Mononoke

In the ghost lore of Japan, the mononoke are a type of ghost comparable to the poltergeist, but which live in inanimate objects. According to Shinto belief, all things, even inanimate objects, have their own unique spirit, or kami, which gives them life. The mononoke, however, like to scare or even kill people. Most of them live in or around temples, shrines and graveyards. Supposedly, priests can drive them away by reciting Buddhist sutras.

The Encyclopedia of Ghosts and Spirits – Written by Rosemary Ellen Guiley  – September 1, 2007

Mononoke

Origin:

Japan

The word Mononoke may theoretically be used to refer to any kind of spirit. Hayao Miyazaki’s 1997 film, Princess Mononoke, may be translated as “Princess of the Spirits,” but the word is also specifically used for a kind of possessing spirit. Mononoke are spirits that can inhabit inanimate objects. Mononoke live near shrines, temples, and cemeteries but can slip inside objects and appliances.

According to Japanese tradition, once a year, inanimate objects become animated: they come to life. It is their annual opportunity to administer justice, rewarding or punishing humans as they deem fit.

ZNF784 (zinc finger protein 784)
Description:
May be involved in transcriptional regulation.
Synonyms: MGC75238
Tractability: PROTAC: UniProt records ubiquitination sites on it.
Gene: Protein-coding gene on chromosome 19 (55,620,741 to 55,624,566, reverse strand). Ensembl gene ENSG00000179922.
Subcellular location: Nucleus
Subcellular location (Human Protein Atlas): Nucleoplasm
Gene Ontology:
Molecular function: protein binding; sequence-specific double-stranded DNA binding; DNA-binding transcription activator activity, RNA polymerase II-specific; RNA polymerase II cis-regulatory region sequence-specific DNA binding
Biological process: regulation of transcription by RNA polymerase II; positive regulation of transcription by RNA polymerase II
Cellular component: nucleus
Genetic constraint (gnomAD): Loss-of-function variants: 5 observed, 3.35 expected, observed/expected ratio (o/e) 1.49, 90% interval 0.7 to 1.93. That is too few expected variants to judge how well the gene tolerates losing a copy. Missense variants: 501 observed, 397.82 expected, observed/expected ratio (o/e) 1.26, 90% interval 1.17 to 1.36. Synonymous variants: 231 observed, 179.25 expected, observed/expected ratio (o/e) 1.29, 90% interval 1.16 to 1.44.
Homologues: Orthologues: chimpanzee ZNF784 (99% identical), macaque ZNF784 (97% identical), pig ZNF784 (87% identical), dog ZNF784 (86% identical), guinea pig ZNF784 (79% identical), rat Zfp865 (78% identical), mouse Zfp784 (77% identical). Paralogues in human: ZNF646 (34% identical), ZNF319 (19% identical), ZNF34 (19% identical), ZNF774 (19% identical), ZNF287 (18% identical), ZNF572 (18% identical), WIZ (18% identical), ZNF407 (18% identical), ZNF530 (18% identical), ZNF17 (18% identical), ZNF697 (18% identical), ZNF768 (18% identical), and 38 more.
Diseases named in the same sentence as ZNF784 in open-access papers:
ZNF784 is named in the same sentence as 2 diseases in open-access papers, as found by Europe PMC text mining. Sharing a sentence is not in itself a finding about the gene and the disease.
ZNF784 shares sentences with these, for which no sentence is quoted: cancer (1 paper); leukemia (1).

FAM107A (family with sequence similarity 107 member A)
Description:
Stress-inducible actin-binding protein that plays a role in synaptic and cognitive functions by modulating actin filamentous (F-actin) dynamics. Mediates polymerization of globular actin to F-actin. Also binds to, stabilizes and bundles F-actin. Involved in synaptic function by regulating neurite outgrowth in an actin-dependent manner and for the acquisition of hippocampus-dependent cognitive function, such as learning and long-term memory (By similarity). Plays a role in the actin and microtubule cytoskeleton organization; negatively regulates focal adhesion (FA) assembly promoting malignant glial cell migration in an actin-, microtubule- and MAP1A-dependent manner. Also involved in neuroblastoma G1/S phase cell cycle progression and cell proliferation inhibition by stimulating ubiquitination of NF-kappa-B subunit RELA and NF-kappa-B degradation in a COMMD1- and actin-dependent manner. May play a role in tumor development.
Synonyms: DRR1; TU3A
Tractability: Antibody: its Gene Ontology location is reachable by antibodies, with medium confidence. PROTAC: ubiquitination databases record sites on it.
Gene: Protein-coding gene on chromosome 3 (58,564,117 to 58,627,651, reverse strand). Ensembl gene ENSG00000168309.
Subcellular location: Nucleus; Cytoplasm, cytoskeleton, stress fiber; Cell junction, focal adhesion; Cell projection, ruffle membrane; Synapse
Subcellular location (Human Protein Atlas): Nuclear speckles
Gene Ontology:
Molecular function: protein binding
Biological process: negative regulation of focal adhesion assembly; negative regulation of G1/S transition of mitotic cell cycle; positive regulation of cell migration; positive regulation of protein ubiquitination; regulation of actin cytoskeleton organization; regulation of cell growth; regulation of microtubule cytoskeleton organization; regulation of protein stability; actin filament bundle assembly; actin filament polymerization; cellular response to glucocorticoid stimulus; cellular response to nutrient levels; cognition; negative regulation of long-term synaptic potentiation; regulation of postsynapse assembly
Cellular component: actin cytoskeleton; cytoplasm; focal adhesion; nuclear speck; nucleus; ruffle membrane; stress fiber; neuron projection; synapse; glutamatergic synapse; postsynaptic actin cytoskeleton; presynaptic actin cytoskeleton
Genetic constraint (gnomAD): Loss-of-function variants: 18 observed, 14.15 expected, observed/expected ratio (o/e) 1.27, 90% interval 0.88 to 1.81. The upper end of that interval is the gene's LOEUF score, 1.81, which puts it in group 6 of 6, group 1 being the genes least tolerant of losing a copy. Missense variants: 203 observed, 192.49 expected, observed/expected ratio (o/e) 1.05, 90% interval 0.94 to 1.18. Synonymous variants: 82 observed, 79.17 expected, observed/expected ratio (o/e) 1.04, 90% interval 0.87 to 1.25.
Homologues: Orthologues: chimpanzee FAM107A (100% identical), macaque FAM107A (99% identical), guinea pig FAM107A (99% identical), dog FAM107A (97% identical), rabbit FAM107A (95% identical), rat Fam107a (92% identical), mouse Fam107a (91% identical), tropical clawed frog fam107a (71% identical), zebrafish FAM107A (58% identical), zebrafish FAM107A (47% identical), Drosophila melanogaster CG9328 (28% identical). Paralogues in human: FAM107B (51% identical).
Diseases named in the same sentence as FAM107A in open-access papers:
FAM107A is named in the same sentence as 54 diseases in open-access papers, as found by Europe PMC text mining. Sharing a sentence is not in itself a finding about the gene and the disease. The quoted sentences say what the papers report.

Some Mononoke are the stuff of nightmares, like doors or walls with eyes. Other Mononoke are your favorite household appliances now come to life. Many have prankster inclinations. Some are hostile to people and enjoy scaring them. Mononoke sometimes display poltergeistlike activity and occasionally are genuinely destructive. Mononoke can be exorcised.

See Also:

  • Oiwa
  • Poltergeist
  • Tsukumogami
  • Yokai

Encyclopedia of Spirits: The Ultimate Guide to the Magic of Fairies, Genies, Demons, Ghosts, Gods & Goddesses – Written by Judika Illes Copyright © 2009 by Judika Illes.